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Costa Rica 2019

Part 5:  Talari Mountain Lodge

All photographs ©2019

  Illustrated and Audio Bird List

The lodge...

You come down a steep entrance road with thick jungle on either side, and halfway down is the manager's residence and the open-air restaurant, which also doubles as registration!  Carlos Senior was very attentive, as was Carlos Junior (he was a year old at the time of the Big Earthquake we experienced at Las Cruces back in 1983), and Alicia the cook was fabulous!  Carlos #1 (there would be three eventually J) directed us further down the hill to my room (#16), which was part of a two-story building and had a wonderful "back yard"!  The room was spacious (as was the bathroom - another walk-in shower), with a floor-to-ceiling glass door that looked out onto the "back yard"!  The room also had a small fridge, which was perfect for keeping water bottles cool and freezing one for long hikes!  It didn't have a coffee-maker, but since I had an electric kettle with me and my own "brew" it really didn't matter (although Carlos offered to get me one).  There was also a tiny flat screen TV mounted up near the ceiling (when he asked if I was going to be using it I replied, "Are you kidding?!  I'm here to bird!"), and a little oscillating fan also mounted to the ceiling; at first I was wondering if that was gonna be enough to cool me down, but I was pleasantly surprised to discover that the overnight temps were in the 60s, so that little fan was perfect for keeping the room cool (and it didn't get all that hot during the day, either - I was expecting sweltering heat along the lines of the Caribbean lowlands)!  Since I was the only one there for a day or two, I did get a chance to peek into some of the other rooms across the street, most of which looked considerably smaller, so I would definitely recommend my room!

The bungalow (my room is on the left)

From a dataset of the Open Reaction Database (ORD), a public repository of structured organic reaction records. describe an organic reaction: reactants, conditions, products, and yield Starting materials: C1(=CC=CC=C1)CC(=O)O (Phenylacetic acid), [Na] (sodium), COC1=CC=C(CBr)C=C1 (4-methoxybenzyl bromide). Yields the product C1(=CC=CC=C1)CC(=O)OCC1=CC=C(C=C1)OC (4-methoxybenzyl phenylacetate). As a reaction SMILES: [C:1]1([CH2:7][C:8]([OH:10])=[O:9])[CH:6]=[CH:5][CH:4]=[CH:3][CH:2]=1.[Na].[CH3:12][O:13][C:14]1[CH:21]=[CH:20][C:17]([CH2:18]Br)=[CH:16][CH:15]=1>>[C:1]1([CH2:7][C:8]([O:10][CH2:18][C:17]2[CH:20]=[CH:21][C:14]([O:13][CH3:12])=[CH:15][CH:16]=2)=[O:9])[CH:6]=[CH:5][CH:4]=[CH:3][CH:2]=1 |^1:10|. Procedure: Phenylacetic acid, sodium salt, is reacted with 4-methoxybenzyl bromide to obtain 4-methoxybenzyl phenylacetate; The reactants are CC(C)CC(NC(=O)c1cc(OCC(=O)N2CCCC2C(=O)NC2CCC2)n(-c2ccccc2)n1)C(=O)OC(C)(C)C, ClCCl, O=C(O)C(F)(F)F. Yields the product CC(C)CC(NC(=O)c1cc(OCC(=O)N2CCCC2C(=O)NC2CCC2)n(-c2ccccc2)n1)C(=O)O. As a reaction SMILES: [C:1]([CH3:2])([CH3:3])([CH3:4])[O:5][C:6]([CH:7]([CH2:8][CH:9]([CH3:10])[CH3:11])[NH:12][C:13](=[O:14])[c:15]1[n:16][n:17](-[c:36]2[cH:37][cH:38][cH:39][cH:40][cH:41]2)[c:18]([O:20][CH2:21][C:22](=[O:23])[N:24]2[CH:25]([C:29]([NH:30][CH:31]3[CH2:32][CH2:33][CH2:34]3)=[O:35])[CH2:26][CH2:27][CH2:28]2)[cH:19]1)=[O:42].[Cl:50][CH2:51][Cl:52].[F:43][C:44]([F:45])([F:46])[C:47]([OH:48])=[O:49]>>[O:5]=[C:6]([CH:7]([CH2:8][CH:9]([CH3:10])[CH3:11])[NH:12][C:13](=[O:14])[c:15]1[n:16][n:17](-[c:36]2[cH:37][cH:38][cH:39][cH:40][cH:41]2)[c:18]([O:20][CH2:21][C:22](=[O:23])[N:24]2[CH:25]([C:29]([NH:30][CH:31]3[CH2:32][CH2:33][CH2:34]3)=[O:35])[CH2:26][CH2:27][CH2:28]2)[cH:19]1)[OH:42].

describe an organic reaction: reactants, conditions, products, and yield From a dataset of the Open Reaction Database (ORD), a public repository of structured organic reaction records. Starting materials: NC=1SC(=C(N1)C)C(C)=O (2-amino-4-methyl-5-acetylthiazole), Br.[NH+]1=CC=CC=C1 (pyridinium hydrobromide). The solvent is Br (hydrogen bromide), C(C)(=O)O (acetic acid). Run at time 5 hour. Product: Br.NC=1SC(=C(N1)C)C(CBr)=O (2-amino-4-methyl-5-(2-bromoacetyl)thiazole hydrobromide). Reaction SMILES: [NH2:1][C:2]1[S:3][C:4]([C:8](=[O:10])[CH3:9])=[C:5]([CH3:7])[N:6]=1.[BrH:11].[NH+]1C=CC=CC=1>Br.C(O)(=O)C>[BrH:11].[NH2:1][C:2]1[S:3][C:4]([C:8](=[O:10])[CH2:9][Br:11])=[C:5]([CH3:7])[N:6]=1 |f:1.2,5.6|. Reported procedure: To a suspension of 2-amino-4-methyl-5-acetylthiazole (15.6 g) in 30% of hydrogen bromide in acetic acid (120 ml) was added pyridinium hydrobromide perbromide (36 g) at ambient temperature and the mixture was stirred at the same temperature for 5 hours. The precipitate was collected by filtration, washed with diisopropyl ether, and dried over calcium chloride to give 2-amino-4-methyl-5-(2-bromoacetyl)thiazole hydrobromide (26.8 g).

My patio

My "back yard"

As mentioned, Alicia was a fabulous cook; we negotiated the meal times (since she had to come from her home a couple of miles away) and settled on 7:00 AM, noon, and 6:00 PM.  Breakfast was different each day but always consisted of fresh fruit, toast and jelly, an egg dish of some kind (one morning I got an omelet), breakfast meat, and even some cheese!  (Oh, and musn't forget the juice and great coffee! J)  Carlos would put the fruit out on the feeders so the birds could have their breakfast as well (he said they tended to prefer the bananas J), so I got distracted by "Cherrie's", Blue-gray, Palm, and Gray-headed Tanagers, Red-legged and Green Honeycreepers (the former were in their non-breeding plumage, so that was kinda cool to see), and even Red-crowned Woodpeckers!  Lunch and dinner were similar in that they consisted of some kind of meat (she'd ask you what you preferred ahead of time), sautéed veggies, and potato (and sometimes a little salad), and they were to die for:  the chicken breast melted in your mouth (and that's saying something from someone who generally dislikes white meat), the fish was oh so tasty, and the tenderloin was cooked on the BBQ just the way I like it (in fact, she was afraid it was too rare)!  And the desserts - oh, my word!  A warm banana with chocolate sauce and ice cream was my favorite, but she also served a lime (?) icee type thing with a dribble of chocolate sauce, and I was surprised as how tasty that was (as I normally don't care for a mix of fruit and chocolate)!  Believe it or not, I actually did lose a little weight on this trip... J

Restaurant snuggled into the hill

Open air restaurant

View from the deck

Carlos stocks the feeder (and it's not as high as it looks - even I could reach it!)

Beehive Ginger (Zingiber spectabilis), an exotic plant from Thailand!

They also have a pool and Jacuzzi that I didn't bother using (I'm birding, remember? J), but I did catch Carlos #1 cleaning the pool one morning, as they had a group of high school kids from the US coming in who were doing community work.  Down by the pool area is a wonderful, sheltered overlook of the El General River (see view above), and up near the top of the entrance road is an enclosed tennis court (that definitely was popular), but I don't know if that's under their management or is just a public court.